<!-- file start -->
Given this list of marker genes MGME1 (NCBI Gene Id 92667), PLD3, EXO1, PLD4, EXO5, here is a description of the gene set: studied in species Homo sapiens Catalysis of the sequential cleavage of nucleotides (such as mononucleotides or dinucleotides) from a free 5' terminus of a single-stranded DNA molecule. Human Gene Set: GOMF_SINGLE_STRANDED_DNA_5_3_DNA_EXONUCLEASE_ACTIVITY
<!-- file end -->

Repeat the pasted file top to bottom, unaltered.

Given this list of marker genes MGME1 (NCBI Gene Id 92667), PLD3, EXO1, PLD4, EXO5, here is a description of the gene set: studied in species Homo sapiens Catalysis of the sequential cleavage of nucleotides (such as mononucleotides or dinucleotides) from a free 5' terminus of a single-stranded DNA molecule. Human Gene Set: GOMF_SINGLE_STRANDED_DNA_5_3_DNA_EXONUCLEASE_ACTIVITY